Another branch of cowboy genealogy runs through the desert southwest: Arizona, New Mexico, Texas, and Oklahoma. These ranch workers are known as "cowpunchers," a name that reflects the rough, thorny terrain they work in. Cowpunchers are no-nonsense, practical, and not about show. A typical cowpuncher in Texas might favor what's known as a "taco" hat, a hat that shoots up steeply on both sides, so as not to catch tree branches or a gust of wind. In Arizona, the hat brims are curled too, but they bend more like arcing waves than sheer cliff faces. Three types of chaps predominate in cowpuncher territory—bullhide batwings, shotgun leggings, and Arizona bellbottoms—all protect against the sharp brush. Most chaps have rings where tie-down strings can be stored—for easy access when a cow's legs need to be tied off or a gate needs to be kept open.
"Cowboys," as a regional classification, are found east of the Rockies in Kansas, Nebraska, the Dakotas, Colorado, Wyoming, and much of Montana. Cowboy style is a hybrid of traditions. It's not as flashy as the buckaroo's, but definitely not as rough and practical as the cowpuncher's. These ranch hands tend to work cattle more gently than the cowpunchers because the terrain allows it.
Because ranch hands are constantly on the move, looking for work across the West, stylistic differences have migrated too. Thirty years ago, you would never have seen chinks in Texas or a taco hat in Oregon, but today the looks are more mixed, which is why in some photos you may see a whole array of headgear at one ranch—flat-brimmed, short-brimmed, taco, or a high-crowned "Gus" hat. Each cattle worker adopts his own look and usually sticks to it tenaciously. Every element is a link to the past, a proud tradition in a far-flung culture that survives still in the midst of one of the richest and most high-tech societies in the world. Many cultures threatened by so-called progress can lose much in a matter of one or two generations. But cowboys—actual working cowboys, in all their manifestations—proudly and determinedly endure.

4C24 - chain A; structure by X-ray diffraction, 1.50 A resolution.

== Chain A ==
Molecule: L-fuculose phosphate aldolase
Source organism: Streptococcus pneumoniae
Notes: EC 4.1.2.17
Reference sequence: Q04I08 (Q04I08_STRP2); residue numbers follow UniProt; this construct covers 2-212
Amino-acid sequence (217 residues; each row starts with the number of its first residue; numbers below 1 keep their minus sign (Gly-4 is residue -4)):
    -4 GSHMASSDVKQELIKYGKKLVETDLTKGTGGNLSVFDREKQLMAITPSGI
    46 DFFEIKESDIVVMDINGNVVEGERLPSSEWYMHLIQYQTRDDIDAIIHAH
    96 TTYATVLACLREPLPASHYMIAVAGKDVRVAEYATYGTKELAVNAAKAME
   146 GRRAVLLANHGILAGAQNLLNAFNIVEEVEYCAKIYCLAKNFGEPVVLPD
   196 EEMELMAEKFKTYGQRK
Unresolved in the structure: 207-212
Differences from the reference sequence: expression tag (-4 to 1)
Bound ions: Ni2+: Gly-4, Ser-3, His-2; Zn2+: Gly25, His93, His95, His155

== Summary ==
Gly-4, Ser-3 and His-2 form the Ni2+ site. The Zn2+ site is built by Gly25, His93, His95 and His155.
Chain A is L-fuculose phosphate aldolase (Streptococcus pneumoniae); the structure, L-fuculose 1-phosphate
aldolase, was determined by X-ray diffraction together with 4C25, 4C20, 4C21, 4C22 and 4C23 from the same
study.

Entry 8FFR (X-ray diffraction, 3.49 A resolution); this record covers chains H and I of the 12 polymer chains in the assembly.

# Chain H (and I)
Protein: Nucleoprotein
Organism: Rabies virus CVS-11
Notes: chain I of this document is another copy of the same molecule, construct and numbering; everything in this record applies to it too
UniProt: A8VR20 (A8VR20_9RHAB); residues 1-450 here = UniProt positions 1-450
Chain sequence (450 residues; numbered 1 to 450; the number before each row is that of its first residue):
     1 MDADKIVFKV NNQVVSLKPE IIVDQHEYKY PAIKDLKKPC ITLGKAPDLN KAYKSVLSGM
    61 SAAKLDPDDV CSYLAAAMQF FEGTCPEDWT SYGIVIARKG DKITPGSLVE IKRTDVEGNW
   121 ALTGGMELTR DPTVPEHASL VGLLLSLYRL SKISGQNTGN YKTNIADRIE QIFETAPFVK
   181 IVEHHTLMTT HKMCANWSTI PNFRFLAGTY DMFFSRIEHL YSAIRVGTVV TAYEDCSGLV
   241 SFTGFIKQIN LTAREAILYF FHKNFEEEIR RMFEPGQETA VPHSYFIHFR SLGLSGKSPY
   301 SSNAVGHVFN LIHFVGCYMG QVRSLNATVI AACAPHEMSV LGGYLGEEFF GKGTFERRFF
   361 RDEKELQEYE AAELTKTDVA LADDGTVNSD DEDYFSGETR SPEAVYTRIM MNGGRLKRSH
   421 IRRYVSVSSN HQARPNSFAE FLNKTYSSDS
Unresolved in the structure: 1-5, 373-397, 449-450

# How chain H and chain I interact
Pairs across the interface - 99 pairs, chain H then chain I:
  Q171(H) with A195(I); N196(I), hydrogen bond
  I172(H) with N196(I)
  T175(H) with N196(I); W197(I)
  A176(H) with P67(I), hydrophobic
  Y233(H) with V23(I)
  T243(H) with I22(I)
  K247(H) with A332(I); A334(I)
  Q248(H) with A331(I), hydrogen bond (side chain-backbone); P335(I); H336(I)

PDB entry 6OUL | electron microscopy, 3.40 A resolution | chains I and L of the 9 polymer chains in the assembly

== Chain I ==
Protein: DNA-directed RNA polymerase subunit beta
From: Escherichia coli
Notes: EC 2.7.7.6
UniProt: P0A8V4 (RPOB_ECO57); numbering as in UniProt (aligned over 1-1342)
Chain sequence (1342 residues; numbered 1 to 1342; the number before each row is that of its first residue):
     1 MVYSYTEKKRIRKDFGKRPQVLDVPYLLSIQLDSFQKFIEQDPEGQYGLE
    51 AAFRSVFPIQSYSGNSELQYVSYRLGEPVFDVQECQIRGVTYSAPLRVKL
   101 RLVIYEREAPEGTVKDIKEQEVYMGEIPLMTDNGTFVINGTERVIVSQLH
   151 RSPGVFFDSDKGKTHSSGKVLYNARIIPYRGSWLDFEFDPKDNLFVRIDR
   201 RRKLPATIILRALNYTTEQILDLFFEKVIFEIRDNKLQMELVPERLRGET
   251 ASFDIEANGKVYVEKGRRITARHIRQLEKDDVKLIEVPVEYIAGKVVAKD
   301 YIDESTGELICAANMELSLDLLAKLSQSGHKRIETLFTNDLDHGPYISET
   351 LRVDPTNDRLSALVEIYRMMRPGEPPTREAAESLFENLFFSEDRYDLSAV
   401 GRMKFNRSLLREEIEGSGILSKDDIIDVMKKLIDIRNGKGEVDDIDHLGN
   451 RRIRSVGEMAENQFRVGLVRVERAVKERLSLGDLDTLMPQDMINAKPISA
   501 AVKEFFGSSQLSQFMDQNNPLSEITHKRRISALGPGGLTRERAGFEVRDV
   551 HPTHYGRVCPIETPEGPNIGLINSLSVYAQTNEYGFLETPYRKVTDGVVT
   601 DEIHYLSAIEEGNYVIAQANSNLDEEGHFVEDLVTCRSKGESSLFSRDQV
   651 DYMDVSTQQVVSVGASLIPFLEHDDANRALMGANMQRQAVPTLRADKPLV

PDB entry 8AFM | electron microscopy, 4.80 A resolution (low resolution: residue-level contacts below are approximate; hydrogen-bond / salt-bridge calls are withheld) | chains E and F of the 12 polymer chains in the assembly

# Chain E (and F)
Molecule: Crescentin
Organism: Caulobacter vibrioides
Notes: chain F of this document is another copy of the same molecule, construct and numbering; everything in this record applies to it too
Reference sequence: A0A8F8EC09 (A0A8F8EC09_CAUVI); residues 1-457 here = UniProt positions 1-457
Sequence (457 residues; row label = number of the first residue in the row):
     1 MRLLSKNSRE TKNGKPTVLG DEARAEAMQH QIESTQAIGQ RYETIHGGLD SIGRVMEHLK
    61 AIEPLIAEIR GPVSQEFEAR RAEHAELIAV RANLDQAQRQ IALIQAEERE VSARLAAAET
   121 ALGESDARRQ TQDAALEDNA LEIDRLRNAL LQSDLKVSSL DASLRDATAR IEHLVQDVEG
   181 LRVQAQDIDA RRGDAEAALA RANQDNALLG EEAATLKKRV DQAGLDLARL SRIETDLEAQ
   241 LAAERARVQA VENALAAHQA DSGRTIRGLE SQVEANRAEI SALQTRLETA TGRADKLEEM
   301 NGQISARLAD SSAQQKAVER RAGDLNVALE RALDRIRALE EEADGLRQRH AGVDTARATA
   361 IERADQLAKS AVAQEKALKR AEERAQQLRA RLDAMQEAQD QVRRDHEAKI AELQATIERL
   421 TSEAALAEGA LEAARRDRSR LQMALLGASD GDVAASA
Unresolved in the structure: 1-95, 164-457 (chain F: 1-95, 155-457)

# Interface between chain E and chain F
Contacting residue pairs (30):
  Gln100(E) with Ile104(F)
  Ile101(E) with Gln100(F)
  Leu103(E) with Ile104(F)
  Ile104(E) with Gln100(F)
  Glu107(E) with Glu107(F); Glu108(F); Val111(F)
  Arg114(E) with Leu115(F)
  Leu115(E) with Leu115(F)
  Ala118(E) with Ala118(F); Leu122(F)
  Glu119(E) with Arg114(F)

Robb Kendrick, a sixth-generation Texan who contributes regularly to National Geographic, focuses his efforts on in-depth projects that use historic photographic techniques such as the tintype process.
Marianne Wiggins is the author of eight novels, including The Shadow Catcher, and two collections of short stories. Her work has been nominated for a National Book Award and a Pulitzer Prize.
Jay Dusard has published five books of photography, including his classic The North American Cowboy: A Portrait. His work has been nominated for a Pulitzer Prize.